shhh its me

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Re: Etiquette of defining exclusivity- a spinoff
« Reply #24 on: April 20, 2014, 10:20:25 AM »
Jenna ' s expectations were way off base.  There was a month between the 3rd and 4th date.  That would not imply exclusivity to me!

I thought it was a month between 1st and 4th , which in the right context may imply exclusivity.  I keep coming back to context.............. 4 dates that last 8 hours in quick succession and lots of phone calls in between/making plans for the next date right away etc.  might seem exclusive.  A 40 minute cup of coffee on Wend. , 60 minute  jog in the park on Thurs morning ,  90 afternoon at an craft fair on Sunday and  2 hour dinner on Monday over 6 weeks with 3 day between calls and 7 days between having a date and planning the next one I'd probably not think exclusive.

There are signs beside "the talk" that things are exclusive but I think number of dates is probably one of the least important.

whiterose

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Re: Etiquette of defining exclusivity- a spinoff
« Reply #25 on: April 20, 2014, 10:39:23 AM »
Jenna met Ralph at an alumni event. Two months after that, they met at another alumni event and exchange contact info. They talk on the phone a couple times. They go on their first date about a week after the second alumni meeting. A little over a month passes between this first date and the fourth date- they had gone on two dates in between that, plus several phone conversations and email correspondence in-between.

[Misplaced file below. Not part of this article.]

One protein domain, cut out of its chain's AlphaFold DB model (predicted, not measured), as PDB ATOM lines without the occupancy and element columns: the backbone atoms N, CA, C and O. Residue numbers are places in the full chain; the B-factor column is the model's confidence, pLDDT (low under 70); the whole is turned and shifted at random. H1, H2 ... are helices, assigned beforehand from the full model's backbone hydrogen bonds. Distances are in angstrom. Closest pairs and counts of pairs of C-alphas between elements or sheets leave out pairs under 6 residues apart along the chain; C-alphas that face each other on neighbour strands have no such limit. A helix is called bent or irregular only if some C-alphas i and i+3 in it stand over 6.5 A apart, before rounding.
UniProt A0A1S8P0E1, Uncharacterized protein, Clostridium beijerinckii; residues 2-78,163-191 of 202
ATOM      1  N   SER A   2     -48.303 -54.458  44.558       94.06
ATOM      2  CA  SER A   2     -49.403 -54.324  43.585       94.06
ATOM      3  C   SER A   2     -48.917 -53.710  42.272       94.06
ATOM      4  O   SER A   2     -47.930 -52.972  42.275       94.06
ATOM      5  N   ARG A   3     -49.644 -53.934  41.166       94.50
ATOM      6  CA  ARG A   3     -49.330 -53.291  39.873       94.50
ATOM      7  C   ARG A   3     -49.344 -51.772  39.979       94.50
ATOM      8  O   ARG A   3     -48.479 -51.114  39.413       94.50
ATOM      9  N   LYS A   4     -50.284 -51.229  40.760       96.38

While there is a stereotype that women want exclusivity before men do, the one that seems to happen more often in my experience is that the less attractive person wants exclusivity first. However, Jenna and Ralph were similarly attractive, both were in their mid-twenties, and both were in similar places in life- so those variables are being controlled for. They even belonged to the same religious denomination (albeit, it is the largest denomination of the largest religion)- another controlled variable, so no uber-strict denominations with uber-strict courtships either, but neither were non-religious people who had no moral/etiquette boundaries to what could be done.
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greencat

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Re: Etiquette of defining exclusivity- a spinoff
« Reply #26 on: April 20, 2014, 06:18:23 PM »
Jenna met Ralph at an alumni event. Two months after that, they met at another alumni event and exchange contact info. They talk on the phone a couple times. They go on their first date about a week after the second alumni meeting. A little over a month passes between this first date and the fourth date- they had gone on two dates in between that, plus several phone conversations and email correspondence in-between.

While there is a stereotype that women want exclusivity before men do, the one that seems to happen more often in my experience is that the less attractive person wants exclusivity first. However, Jenna and Ralph were similarly attractive, both were in their mid-twenties, and both were in similar places in life- so those variables are being controlled for. They even belonged to the same religious denomination (albeit, it is the largest denomination of the largest religion)- another controlled variable, so no uber-strict denominations with uber-strict courtships either, but neither were non-religious people who had no moral/etiquette boundaries to what could be done.

You might want to reconsider that comment.  Lack of religion does not mean a lack of morality, and I have never heard etiquette tied into religiosity at all!